I like to use imagesize from PHP's GD module for uploaded avatars -- but if they are stored off-site (which usually I don't allow) a great approach is to just set min-width on it, and overflow on it's container for browsers that know not the min-width. I usually don't set the height apart from perhaps a max-height on the parent container, because if the layout can't handle different heights, there's something wrong with the layout. (Again, see why much of what your PSD jockeys call "web design" I call "not viable for web deployment")
Really though, if all you're doing is letting them upload, instead of just copying the temp file during the upload, load it into PHP, check the dimensions, resize as necessary and save it back out as a new file. This has the added bonus that you will KNOW the resulting file is actually an image, and it gives you control over the file format and encoding.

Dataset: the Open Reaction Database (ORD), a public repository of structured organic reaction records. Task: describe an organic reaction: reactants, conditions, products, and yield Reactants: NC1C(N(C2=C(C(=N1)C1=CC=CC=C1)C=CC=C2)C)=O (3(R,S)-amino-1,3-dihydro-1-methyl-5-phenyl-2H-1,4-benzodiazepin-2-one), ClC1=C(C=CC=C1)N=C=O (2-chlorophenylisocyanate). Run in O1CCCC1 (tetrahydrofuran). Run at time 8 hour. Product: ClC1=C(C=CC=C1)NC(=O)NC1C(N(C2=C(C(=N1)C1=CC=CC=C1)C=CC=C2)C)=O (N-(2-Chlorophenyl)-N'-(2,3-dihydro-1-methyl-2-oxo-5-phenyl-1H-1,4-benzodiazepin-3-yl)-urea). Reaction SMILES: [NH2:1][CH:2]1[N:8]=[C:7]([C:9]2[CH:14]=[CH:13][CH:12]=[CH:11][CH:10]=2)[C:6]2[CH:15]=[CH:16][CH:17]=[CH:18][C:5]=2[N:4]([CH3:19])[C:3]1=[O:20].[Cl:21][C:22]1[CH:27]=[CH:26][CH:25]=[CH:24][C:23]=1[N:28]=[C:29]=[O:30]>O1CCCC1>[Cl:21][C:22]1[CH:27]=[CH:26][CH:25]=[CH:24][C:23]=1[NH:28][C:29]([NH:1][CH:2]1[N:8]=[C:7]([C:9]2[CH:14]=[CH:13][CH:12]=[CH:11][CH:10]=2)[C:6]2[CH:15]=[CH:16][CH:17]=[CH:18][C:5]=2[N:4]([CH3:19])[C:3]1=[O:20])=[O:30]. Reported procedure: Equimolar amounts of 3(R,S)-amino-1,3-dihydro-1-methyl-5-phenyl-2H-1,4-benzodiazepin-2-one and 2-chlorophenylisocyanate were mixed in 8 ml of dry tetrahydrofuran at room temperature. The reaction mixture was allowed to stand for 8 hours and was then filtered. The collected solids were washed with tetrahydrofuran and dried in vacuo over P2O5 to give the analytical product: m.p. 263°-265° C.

I've been working on and off for a about a year now on a drop-in 404 handler to automatically make thumbs for larger images, the code from that for preserving aspect ratio while resizing the width could work well for you. Lemme see if I can extract just that part of the code.
This is simplified down greatly:
... but shows the 'basics' of loading an image, determining the new dimensions, resizing it with a proper resample (higher quality than a flat resize), and writing it back out to a file. Naturally you'd want to add format detection, possibly play with the output sizes to see what format gives you the best new image, detect if the image is actually smaller so that you aren't enlarging it (which this routine would actually do), etc, etc...
Side note, GAH I feel dirty every time I deal with FLOOR and languages that don't actually have integer divides